Defensive Tackles: Ego Ferguson vs. Will Sutton With Jeremiah Ratliff, Stephen Paea and Nate Collins returning these two rookie tackles will have to earn their playing time. Second round pick Ego Ferguson looks the part–6’3″ and nearly 310 pounds with excellent foot speed6. Thus far in camp he has shown the ability to get up-field but has ended up on the ground7 more often than you’d hope. To be fair Ferguson is just a few days into his first professional training camp and is competing against a well-constructed offensive line. He’ll get better–he needs to because the Bears expect him to be a key member of the line for seasons to come. Will Sutton is a big dude. The former Arizona State DT weighs in at nearly 320 pounds. As a third round draft pick the coaching staff is looking for promise and coach-ability rather than an immediate contribution. Sutton needs to use this training camp to improve his hand technique and point-of-attack moves and counter moves. His playing time will be limited early this season unless there are injuries. Neither Ferguson nor Sutton will start on day one for this revamped Bears’ defensive line. But Phil Emery hopes he’s found a tandem that will challenge the middle of opposing offensive lines for years to come.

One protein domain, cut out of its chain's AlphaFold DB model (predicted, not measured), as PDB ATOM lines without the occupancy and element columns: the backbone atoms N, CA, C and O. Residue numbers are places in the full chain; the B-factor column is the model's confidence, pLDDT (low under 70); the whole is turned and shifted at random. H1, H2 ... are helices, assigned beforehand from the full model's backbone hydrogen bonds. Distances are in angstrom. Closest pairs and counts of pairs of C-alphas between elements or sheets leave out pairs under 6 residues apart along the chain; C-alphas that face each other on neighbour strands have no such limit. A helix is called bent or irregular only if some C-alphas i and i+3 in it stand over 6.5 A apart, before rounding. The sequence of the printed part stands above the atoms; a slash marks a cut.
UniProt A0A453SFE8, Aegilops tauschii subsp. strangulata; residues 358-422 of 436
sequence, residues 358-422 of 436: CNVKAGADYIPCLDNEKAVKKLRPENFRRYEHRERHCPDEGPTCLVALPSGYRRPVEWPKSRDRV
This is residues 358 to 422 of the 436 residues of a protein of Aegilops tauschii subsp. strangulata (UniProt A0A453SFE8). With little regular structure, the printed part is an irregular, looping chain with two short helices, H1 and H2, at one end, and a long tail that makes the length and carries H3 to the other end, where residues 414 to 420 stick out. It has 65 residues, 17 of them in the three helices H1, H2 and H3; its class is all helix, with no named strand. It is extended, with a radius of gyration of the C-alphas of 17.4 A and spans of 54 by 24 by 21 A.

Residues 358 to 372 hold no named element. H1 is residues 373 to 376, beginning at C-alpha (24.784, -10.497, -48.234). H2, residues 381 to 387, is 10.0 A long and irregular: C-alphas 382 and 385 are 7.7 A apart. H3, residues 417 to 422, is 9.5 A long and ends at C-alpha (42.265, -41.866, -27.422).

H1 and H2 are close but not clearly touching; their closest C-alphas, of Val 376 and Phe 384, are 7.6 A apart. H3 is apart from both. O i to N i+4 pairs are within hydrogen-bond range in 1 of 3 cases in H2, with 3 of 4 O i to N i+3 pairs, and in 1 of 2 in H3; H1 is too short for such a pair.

Safeties: Ryan Mundy vs. M.D. Jennings vs. Brock Vereen vs. Adrian Wilson